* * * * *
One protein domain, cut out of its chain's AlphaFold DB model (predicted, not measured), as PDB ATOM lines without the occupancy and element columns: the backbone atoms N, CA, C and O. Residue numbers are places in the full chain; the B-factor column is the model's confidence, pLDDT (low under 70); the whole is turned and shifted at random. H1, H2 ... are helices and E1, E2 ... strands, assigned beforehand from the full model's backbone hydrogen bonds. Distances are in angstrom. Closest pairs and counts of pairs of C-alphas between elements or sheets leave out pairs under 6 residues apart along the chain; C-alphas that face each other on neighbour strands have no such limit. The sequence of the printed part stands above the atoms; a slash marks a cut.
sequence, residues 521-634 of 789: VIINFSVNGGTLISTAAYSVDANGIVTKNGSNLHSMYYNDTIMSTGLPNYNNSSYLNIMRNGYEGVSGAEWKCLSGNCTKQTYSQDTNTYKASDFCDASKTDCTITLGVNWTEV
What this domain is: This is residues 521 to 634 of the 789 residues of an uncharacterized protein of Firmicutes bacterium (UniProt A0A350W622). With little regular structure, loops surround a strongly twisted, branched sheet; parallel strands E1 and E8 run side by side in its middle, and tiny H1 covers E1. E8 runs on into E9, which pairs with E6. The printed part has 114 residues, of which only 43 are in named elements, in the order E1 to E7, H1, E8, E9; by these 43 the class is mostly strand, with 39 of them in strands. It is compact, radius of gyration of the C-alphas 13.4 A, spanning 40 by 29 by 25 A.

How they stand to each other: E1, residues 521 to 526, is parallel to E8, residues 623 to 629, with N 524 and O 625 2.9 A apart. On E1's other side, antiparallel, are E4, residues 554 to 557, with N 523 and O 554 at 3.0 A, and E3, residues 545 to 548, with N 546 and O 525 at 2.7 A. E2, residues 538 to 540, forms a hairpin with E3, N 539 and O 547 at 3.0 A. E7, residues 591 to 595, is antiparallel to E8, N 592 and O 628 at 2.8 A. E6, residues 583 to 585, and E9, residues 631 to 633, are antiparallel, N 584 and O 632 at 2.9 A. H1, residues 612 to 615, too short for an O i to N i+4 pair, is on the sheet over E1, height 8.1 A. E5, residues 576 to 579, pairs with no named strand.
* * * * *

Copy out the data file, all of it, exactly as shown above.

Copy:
One protein domain, cut out of its chain's AlphaFold DB model (predicted, not measured), as PDB ATOM lines without the occupancy and element columns: the backbone atoms N, CA, C and O. Residue numbers are places in the full chain; the B-factor column is the model's confidence, pLDDT (low under 70); the whole is turned and shifted at random. H1, H2 ... are helices and E1, E2 ... strands, assigned beforehand from the full model's backbone hydrogen bonds. Distances are in angstrom. Closest pairs and counts of pairs of C-alphas between elements or sheets leave out pairs under 6 residues apart along the chain; C-alphas that face each other on neighbour strands have no such limit. The sequence of the printed part stands above the atoms; a slash marks a cut.
sequence, residues 521-634 of 789: VIINFSVNGGTLISTAAYSVDANGIVTKNGSNLHSMYYNDTIMSTGLPNYNNSSYLNIMRNGYEGVSGAEWKCLSGNCTKQTYSQDTNTYKASDFCDASKTDCTITLGVNWTEV
What this domain is: This is residues 521 to 634 of the 789 residues of an uncharacterized protein of Firmicutes bacterium (UniProt A0A350W622). With little regular structure, loops surround a strongly twisted, branched sheet; parallel strands E1 and E8 run side by side in its middle, and tiny H1 covers E1. E8 runs on into E9, which pairs with E6. The printed part has 114 residues, of which only 43 are in named elements, in the order E1 to E7, H1, E8, E9; by these 43 the class is mostly strand, with 39 of them in strands. It is compact, radius of gyration of the C-alphas 13.4 A, spanning 40 by 29 by 25 A.

How they stand to each other: E1, residues 521 to 526, is parallel to E8, residues 623 to 629, with N 524 and O 625 2.9 A apart. On E1's other side, antiparallel, are E4, residues 554 to 557, with N 523 and O 554 at 3.0 A, and E3, residues 545 to 548, with N 546 and O 525 at 2.7 A. E2, residues 538 to 540, forms a hairpin with E3, N 539 and O 547 at 3.0 A. E7, residues 591 to 595, is antiparallel to E8, N 592 and O 628 at 2.8 A. E6, residues 583 to 585, and E9, residues 631 to 633, are antiparallel, N 584 and O 632 at 2.9 A. H1, residues 612 to 615, too short for an O i to N i+4 pair, is on the sheet over E1, height 8.1 A. E5, residues 576 to 579, pairs with no named strand.